>> yes. look, there is no question what the president did was unseemly and wrong, and mr. comey is right the say it was unseemly and wrong. senator feinstein is right the say kwi that, and being as vastly experienced as you mr. comey are in the ways of washington, why didn't you say so? for a man of his poise and experience to say he was stun and lost his presence of mind strikes me as odd. >> george, how do you compare the obstruction of justice elements that we're hearing in this case versus the one that brought down president nixon. when i played the tape the other night, i played it a cup of times where bob haldeman lays out a case of john dean's idea that we get the cia to tell pat gray at the cia to lay off this investigation. and all president nixon does on that tape is to say "uh-huh," and you can barely hear the "uh-huh" on the tape. that was enough for one of the elements of obstruction of
justice in the articles of impeachment. >> that's right. article i of the impeachment voted by the house in 1974 i guess it was, by the time they got around to voting on it was an attempt to obstruct the investigation of a crime. the difference at this point, lawrence, is this. at this point, the crimes were clear. the crimes were going to send people to prison. the crimes were burglary and cover-up and discovery of evidence and hush money and all the rest. at this point there is no such clear predicate for the cover-up. when mr. nixon said "uh-huh," he didn't even have to say "uh-huh." the very fact that had he remained silent and not objected to this would have been itself incriminating. >> george will, thank you very much for joining us tonight. really appreciate it. >> glad to be with you. coming up, the video record of james comey's statements versus president trump's statements about exactly the same things. that's next. ♪
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here are just some of today's points of conflict between james comey and president trump. >> the fbi has been in turmoil. you know that. i know that. everybody knows that. >> those were lies, plain and simple. >> he wanted to have dinner because he wanted to stay on. we had a very nice dinner at the white house. >> he asked for the dinner? >> at dinner it was arranged. i think he asked for the din. >> is that an accurate statement? >> no, sir. >> did you initiate that dinner? >> no, sir. he called me at my desk at lunchtime and asked was i free for dinner that night. >> the president appeared to have threatened the director's job while telling him, quote, i need loyalty. i expect loyalty. >> i didn't ask that question did he ask specifically of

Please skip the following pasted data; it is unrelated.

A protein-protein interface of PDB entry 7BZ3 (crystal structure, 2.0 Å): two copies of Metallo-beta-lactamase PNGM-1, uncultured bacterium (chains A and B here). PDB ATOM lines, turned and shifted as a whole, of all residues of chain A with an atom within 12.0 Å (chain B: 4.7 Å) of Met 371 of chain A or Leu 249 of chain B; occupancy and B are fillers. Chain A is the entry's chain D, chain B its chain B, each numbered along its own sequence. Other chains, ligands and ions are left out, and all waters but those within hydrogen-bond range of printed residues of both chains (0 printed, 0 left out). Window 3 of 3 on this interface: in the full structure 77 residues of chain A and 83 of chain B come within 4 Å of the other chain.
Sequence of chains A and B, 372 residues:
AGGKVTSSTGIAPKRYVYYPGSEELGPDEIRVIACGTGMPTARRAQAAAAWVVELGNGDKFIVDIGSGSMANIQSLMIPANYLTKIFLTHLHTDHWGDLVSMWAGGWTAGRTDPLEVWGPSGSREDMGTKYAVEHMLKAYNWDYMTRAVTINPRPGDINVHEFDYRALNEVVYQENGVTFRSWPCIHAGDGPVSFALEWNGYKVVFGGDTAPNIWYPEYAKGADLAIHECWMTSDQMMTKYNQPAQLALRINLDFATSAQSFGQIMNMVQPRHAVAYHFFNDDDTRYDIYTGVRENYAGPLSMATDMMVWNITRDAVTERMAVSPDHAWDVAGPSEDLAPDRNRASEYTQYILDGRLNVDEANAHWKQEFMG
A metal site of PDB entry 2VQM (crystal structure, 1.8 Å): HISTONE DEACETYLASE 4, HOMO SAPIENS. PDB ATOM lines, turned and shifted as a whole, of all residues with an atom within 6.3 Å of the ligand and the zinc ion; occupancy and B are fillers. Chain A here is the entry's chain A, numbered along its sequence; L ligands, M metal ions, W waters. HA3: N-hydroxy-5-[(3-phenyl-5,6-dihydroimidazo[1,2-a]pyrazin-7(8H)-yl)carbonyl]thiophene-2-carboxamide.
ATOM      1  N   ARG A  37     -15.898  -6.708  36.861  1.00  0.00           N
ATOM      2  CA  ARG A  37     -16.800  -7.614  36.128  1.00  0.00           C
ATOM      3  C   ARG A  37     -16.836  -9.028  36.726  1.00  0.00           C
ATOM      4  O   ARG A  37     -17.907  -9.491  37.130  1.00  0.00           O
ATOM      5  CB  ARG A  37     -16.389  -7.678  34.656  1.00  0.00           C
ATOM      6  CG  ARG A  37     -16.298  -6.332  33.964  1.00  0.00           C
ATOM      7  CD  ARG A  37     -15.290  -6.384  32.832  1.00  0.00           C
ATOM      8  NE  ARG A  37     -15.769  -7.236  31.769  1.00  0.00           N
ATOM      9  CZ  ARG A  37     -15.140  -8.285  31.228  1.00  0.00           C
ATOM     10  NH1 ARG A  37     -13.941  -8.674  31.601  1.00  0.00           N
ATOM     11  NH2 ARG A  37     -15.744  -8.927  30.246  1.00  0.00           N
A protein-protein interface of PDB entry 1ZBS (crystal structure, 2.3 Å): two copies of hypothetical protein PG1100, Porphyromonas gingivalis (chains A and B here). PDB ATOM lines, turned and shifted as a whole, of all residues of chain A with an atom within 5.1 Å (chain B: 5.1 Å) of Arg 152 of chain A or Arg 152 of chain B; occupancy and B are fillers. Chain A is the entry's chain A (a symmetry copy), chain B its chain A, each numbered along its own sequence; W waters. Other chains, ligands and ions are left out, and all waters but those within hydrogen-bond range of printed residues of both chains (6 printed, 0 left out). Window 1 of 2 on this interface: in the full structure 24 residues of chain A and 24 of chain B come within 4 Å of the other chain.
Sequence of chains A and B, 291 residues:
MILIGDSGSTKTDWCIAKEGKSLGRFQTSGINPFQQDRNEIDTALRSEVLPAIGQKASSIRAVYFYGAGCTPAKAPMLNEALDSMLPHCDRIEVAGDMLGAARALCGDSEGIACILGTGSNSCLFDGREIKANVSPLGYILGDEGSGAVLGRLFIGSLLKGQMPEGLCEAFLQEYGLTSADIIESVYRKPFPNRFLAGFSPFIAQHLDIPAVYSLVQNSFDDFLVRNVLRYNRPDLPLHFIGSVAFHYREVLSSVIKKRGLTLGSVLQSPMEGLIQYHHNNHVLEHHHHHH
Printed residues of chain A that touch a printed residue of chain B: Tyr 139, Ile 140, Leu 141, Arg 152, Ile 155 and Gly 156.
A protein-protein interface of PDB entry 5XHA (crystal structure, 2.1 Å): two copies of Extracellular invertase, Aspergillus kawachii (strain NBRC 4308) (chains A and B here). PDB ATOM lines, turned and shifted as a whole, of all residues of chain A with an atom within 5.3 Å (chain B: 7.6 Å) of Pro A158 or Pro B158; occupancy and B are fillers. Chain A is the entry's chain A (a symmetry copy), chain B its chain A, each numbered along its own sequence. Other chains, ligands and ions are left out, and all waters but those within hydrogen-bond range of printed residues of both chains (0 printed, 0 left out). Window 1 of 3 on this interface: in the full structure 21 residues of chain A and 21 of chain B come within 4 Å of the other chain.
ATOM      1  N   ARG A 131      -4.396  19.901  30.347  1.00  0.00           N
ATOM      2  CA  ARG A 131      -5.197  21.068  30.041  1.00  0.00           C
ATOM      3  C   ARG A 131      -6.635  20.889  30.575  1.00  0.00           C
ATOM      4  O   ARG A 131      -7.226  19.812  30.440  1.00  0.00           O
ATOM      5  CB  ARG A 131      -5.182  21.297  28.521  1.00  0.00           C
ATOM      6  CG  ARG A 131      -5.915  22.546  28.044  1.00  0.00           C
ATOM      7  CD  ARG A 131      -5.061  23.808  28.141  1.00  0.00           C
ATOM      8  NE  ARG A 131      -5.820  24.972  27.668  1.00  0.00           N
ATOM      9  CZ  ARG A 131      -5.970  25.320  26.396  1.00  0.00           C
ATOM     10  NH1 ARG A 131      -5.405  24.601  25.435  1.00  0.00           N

loyalty in the context of asking me to stay. >> did you at any time urge fbi director james comey to back down the investigation into michael flynn? and also, as you look back -- >> no, no. next question. >> i hope this is the president speaking. i hope you can see your way clear to letting this go, to letting flynn go. he is a good guy. i hope you can let this go. now those are his act words, is that correct? >> correct. i took it as a direction. >> what about the idea that in a tweet you said that there might be tape recordings? >> well, that i can't talk about that. i won't talk about that. all i want is for comey to be honest. and i hope he will be. and i hope he will be, i hope. >> lordy, i hope there are tapes. >> so who is telling the truth? take your time. maybe rewind the tape, watch it a couple of times. don't rush to judgment. what's next for the investigation? intelligence committee member -- house intelligence committee eric swalwell and former house
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why didn't you stop and say, "mr. president, this is wrong, i cannot discuss this with you"? >> it's a great question. maybe if i were stronger, i would have. i was s stunned by t conversation that i just took it in. and the only thing i could think to say, because i was playing in my mind, because remember, every word he said, i was playing in my mind what should my response be. and that's why i very carefully chose the words. look, i've seen the tweet about tapes. lordy, i hope there are tapes. >> joining us now, congressman eric swalwell, a democratic member from california, member of the house intelligence committee. also with us mieke eoyang, a lawyer and former staff member of the house intelligence committee. congressman swalwell, your reaction to james comey's explanation to senator feinstein there. we talked about this in an earlier segment tonight. and i just want to get your
reaction to it. >> it just rings of truth, lawrence. as a former prosecutor, when you're examining a witness and trying to put their credibility before a jury, you want them to be consistent, but you also wan before a jury you want them to be consistent but you also want them to be human. that's what i think would conveyed today. he gave perfectly imperfect testimony. you understood that he himself did not believe he did everything that a perfect person would do, but i did everything that i think an honest person would do. also lawrence i'll just point out, the president wants to accept everything that james comey says that helps him and dismiss everything that hurts him. i think the american people are going the believe james comey. >> mika, i don't know about you as a staff person, but i know i had moments like thats a sff person in the senate including in the oval office where i realized in this moment what is important is not what i say but